Parker Kit Hill walks into Ludlow Coffee Supply in Manhattan’s Lower East Side, tall, lanky, and seemingly undercover in an effortlessly sleek all-black outfit: skin-tight jeans hugging his long legs, a cropped leather jacket—thrifted, of course—and platform Doc Martens. His aura is undeniably intrepid, and his effervescent personality is not one that can be ignored. He is put together and collected yet quickly eases into unreserved friendliness, sharing jokes and loud laughs. Being silly and extra are traits that have long been at the forefront of his personality, but it is his many talents that have lent his fledgling career star power.
Hill’s past few years in New York City have been spent diligently inside the Joffrey Ballet School building, tucked away in the West Village. Away from the school’s orbit, he’s reaped invitations to Fashion Week shows, a role as RuPaul’s son on Broad City and a spot dancing with Jennifer Lopez at the pre-Super Bowl show this year. Although Hill fell in love with ballet as an art form, he eventually realized he didn’t want to pursue it as a professional career. “I know if you give too much time to one thing, you kind of lose everything else,” he says, “and I want to be able to focus on more.”
Once an introverted theater kid from Texas with dreams of moving to the city that never sleeps, Hill jumped at the opportunity when offered a scholarship to dance at Joffrey. Unlike most people who train in classical ballet at the college level—not that there’s anything about Hill that is really like anybody else—he had only been dancing for a year. Though it may seem like he’d been doing pliés and pirouettes soon after his first baby steps, Hill’s ability to perfect the craft is a trompe l’oeil testament to his prodigious work ethic. And being a dancer is just one of the many hats he wears so comfortably.
Before Instagram and Snapchat, there was Vine, a domain where Hill reigned supreme with a million followers and a little help from his black bob-wearing alter ego, Parklyn. He seems mindful of the power and influence that come with the territory of being a 21st-century social media star. Creating such a platform-defining persona brings the inevitable danger of being boxed into one character, yet, he insists, “there’s more to me than just the silly persona.” Acutely aware of industry pitfalls from the start, he knew he had to break out of that mold instead of falling into the trap that many young social media personalities do.
“I want to show people my kind of queer, my kind of personality, because it really isn’t like anyone else’s.”
“I like to be quiet, I do respect silence and I think there’s nothing wrong with that,” Hill says thoughtfully. “I only speak when it’s the right time.” He thinks a lot before posting, calling himself out on his occasional hyper-awareness, which he says can be “very taxing” and “emotionally draining” for him. He even asked a music-video director to give his part to another actor after he found himself unable to do what the role called for—cry on cue—but Hill also knows that just being himself “is good enough for a lot of people.”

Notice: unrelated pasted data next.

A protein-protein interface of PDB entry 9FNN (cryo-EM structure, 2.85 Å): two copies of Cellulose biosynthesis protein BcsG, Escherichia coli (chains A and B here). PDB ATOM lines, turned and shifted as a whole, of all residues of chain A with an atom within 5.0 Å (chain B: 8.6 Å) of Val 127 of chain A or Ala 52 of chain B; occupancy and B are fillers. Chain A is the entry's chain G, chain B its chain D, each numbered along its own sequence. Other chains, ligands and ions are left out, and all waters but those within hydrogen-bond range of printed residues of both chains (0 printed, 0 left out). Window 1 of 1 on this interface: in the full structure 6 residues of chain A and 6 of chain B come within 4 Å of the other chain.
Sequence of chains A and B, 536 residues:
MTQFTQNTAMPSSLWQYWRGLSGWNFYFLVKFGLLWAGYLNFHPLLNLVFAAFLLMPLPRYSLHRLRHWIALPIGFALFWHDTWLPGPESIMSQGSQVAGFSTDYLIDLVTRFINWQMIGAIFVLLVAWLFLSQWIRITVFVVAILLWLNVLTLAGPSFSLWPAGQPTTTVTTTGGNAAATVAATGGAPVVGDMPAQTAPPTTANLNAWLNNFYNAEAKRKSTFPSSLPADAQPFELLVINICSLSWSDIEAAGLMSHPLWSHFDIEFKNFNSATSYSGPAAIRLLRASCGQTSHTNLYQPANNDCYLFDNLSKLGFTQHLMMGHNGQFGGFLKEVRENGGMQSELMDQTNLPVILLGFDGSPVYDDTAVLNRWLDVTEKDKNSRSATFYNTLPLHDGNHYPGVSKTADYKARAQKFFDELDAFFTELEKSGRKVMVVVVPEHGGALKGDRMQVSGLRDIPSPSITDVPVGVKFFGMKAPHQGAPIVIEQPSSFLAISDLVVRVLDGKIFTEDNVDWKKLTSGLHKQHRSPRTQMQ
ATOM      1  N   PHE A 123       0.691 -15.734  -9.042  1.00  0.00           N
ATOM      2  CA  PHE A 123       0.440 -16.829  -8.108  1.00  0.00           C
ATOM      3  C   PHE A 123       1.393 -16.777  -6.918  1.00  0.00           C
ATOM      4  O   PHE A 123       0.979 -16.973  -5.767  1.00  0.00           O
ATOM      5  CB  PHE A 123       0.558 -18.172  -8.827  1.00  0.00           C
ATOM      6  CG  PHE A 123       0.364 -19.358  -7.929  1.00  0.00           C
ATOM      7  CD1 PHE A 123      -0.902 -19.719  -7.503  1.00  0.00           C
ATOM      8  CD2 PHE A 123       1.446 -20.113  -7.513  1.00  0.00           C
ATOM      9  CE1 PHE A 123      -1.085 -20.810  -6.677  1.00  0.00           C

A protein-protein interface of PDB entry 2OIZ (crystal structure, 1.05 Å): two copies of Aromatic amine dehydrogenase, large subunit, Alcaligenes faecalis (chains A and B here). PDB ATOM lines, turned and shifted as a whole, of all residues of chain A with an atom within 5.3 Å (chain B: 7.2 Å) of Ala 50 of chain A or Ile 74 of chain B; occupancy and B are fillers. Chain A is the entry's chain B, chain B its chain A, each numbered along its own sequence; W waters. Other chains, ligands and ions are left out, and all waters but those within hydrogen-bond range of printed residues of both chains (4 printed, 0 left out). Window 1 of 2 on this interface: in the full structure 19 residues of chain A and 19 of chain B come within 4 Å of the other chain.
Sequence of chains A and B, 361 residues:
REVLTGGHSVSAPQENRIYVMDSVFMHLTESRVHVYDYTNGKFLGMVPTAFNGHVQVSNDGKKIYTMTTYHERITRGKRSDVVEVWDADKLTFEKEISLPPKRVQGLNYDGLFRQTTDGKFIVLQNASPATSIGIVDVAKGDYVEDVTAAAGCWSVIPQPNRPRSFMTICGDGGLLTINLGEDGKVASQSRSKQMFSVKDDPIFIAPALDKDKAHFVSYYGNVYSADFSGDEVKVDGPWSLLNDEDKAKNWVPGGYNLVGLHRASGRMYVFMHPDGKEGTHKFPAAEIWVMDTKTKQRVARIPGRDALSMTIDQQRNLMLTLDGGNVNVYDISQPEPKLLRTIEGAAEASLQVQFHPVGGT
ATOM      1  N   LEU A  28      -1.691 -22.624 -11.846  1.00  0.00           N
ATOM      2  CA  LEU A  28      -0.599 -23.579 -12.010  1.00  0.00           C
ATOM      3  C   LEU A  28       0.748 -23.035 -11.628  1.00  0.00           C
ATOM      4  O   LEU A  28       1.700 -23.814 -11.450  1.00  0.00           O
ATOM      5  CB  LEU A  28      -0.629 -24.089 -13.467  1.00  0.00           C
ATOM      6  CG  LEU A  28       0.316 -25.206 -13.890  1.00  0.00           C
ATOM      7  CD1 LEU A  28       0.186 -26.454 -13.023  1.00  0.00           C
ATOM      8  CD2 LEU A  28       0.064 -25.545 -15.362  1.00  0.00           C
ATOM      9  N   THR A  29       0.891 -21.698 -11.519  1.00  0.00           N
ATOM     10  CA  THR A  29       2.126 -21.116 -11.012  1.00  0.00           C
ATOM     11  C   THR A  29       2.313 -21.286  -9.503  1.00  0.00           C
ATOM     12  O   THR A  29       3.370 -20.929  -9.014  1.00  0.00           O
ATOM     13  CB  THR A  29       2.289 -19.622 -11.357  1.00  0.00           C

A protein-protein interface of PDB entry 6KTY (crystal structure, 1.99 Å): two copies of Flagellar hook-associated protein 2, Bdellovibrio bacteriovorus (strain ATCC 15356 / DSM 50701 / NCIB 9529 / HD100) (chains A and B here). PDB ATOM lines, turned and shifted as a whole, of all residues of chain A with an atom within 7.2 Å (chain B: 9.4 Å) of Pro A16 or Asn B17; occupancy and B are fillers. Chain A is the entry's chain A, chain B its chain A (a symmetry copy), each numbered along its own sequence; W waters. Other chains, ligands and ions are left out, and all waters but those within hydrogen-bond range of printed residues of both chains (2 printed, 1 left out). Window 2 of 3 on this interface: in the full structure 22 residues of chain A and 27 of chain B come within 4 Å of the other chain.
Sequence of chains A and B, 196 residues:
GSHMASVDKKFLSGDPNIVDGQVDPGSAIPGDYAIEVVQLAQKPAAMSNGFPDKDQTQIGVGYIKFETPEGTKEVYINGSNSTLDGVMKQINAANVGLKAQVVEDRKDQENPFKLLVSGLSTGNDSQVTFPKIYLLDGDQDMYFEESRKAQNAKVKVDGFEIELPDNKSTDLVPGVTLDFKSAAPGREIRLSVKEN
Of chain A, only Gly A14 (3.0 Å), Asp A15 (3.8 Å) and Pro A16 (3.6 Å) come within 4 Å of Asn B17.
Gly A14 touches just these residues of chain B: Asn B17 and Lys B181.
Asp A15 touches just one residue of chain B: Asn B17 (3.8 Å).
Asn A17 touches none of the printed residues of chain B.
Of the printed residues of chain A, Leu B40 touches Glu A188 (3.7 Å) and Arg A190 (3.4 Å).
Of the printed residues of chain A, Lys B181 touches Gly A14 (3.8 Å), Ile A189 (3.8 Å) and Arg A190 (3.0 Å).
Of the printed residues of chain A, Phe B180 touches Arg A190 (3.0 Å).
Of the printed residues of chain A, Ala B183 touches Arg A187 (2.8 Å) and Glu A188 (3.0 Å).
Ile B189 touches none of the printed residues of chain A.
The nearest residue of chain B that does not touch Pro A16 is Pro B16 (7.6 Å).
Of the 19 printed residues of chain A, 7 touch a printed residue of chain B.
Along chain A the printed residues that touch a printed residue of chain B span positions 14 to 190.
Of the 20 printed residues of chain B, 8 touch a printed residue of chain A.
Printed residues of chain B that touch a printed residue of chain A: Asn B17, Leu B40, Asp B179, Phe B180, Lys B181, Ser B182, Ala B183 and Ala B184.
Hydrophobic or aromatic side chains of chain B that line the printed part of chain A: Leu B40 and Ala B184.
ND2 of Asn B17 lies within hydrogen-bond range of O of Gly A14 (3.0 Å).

Despite the pressures of needing to show an idealistic life online, being authentic and transparent are values indicative to Hill’s personality, both on social media and in real life, which took him all the way to Broad City, where he played himself. Following his role on the show, people started to recognize him solely for his acting, a shocking yet refreshing feeling. It’s one thing to be followed by the show’s creators and stars, Ilana Glazer and Abbi Jacobson, but it’s quite another for them to write you into their series. Hill compares his experience on set to “feeling at home.”
People have been rushing to stamp Hill with a label, but he wants to promote that “it’s okay that you are still figuring yourself in this whole crazy space that we live in.” As someone who currently identifies as a gay male, at 22 years old, Hill is still trying to find his own unique space within the LGBTQ+ community: “I want to show people my kind of queer, my kind of personality, because it really isn’t like anyone else’s.”
Out of school and (absurdly) feeling unaccomplished, Hill has been in meetings with some of the editorial world’s biggest and baddest, from Paper to GQ and W. He is on the pitchboard with plans to put his unmatched sense of style and thrift-shopping skills to use to continue entertaining like he knows best. His most recent collaboration was during New York Fashion Week with his favorite vintage store, The Break; he took over their Instagram account and fiercely walked followers through their presentation, sporting an all-red pant suit.
He still grapples with the complexities of upkeeping “curated and staged” appearances on social media, from which he has recently taken a small break. Managing his public online presence does not always match his reality, but Hill is not interested in presenting a perfect life either. “It’s just not obtainable,” he says, “no one is perfect.”
The best advice he’s gotten, he recalls, comes from his current go-to confidant, Glazer: “Don’t overthink.” While taking that into account, he has no plans to slow down anytime soon, with further aspirations to create music and design shoes. His work ethic echoes through one more time before he heads to Minneapolis to rehearse for his performance with Lopez: “If you work hard, you will see results in the long run. Always work hard.”